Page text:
If someone is constantly fearful for or overprotective of their dog, then they’re going to get a dog that is either timid or aggressive. Now combine that with the extra human anxiety of having to get used to socializing again, and it can be a bad combination.


So if your dog does start to show signs of being unsocialized as you both start to get out more, check yourself. Take a few deep breaths, relax your body, and let the leash slacken. If you see someone else with a dog approaching, gently lead your dog to something distracting, like a bush to sniff, and imagine absolutely nothing bad happening.


If they were socialized previously, then it shouldn’t be too hard to get them back on track — and they’ll help you to relearn as well.


First time out


The most difficult situation, though, is going to be the one in which you and your family adopted the dog during the lockdown, and other than walks in which you’ve both avoided everyone for the most part, your dog only knows the people and animals in your household.


When it’s time to go out into the world again, things can get scary really fast. With a puppy, socialization is simply a matter of exposing them gradually to other animals and to people and teaching them that there’s nothing to worry about.


But an adult dog can be a bit trickier. Here are a few steps to take:


1. The walk is your best tool


Even if it’s been a regular part of your routine, you can now focus on it to socialize your dog. Take more walks and follow different routes so your dog can associate the experience with new sights and scents. If you see someone else with a dog, ask if they’re friendly. If the answer is yes, ask if your dogs can meet.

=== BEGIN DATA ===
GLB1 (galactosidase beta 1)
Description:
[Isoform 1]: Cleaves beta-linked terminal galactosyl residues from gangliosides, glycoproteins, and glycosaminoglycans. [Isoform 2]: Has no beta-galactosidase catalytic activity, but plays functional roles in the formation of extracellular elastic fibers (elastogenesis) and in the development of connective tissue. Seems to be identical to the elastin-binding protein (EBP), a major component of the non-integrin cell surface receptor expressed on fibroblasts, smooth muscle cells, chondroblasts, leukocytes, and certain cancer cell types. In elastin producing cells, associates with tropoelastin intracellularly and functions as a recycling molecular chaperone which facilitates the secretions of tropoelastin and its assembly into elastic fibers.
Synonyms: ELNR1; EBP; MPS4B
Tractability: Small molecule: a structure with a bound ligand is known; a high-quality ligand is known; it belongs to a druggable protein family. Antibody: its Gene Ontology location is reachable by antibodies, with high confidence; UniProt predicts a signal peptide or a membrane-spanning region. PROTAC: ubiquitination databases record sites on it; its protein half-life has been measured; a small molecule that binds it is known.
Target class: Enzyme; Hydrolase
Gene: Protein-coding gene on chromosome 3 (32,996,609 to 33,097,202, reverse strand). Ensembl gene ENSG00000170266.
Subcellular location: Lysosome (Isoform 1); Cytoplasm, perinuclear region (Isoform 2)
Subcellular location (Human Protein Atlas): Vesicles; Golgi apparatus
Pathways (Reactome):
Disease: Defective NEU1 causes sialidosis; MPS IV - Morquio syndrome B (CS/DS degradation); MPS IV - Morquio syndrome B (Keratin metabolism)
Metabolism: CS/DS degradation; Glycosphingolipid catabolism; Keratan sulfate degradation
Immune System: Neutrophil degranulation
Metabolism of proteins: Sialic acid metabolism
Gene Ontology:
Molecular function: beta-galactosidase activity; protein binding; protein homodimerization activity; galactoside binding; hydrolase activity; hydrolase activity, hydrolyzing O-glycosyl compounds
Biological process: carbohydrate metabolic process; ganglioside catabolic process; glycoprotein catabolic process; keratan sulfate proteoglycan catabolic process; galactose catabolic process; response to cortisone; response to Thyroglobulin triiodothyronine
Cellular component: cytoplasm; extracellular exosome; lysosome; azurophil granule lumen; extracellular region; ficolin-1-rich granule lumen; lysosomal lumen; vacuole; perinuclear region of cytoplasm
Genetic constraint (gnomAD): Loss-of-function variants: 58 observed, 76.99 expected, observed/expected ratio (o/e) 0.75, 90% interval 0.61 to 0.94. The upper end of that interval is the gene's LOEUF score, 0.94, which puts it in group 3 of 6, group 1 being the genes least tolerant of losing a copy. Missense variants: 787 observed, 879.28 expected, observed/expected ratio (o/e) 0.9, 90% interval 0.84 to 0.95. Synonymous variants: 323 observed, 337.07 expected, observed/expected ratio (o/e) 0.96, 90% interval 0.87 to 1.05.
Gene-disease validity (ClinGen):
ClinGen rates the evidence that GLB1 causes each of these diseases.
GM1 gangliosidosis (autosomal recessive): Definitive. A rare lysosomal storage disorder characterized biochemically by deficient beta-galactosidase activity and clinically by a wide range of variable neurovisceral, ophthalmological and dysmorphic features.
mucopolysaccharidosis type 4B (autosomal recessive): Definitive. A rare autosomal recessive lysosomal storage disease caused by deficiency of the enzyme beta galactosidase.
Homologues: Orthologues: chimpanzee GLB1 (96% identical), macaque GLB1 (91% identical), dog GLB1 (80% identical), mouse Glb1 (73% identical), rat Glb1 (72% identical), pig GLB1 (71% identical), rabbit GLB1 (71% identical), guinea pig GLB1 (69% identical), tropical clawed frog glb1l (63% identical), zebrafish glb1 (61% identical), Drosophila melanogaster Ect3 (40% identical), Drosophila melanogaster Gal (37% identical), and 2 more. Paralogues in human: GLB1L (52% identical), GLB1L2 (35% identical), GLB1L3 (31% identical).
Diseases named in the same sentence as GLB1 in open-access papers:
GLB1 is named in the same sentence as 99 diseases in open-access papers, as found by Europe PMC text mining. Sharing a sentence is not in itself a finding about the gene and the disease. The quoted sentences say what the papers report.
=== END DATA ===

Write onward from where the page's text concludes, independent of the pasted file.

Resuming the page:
If you have friends or neighbors with dogs, arrange to walk them together. This can be one of the best ways to socialize a dog, because the motion forward together as a group will put them into the mentality of being a pack working together.

 2. Invite guests over


Don’t forget that dogs need to socialize with humans, too, and the best way to do that is to let them help you host visitors. It doesn’t have to be some big, elaborate party — in fact, better if it’s not. But just a few friends coming over for lunch and a chat, or maybe a game night that doesn’t get too raucous is ideal.


Remember, too, that being socialized isn’t just about teaching your dog to not be fearful of people. Your dog also shouldn’t be too friendly. While we all appreciate getting attention from a dog, our fur kids really shouldn’t be leaping onto guests’ laps and slobbering all over their faces. Use these opportunities to teach them how to approach respectfully. It’ll probably be the humans that go overboard in showing affection.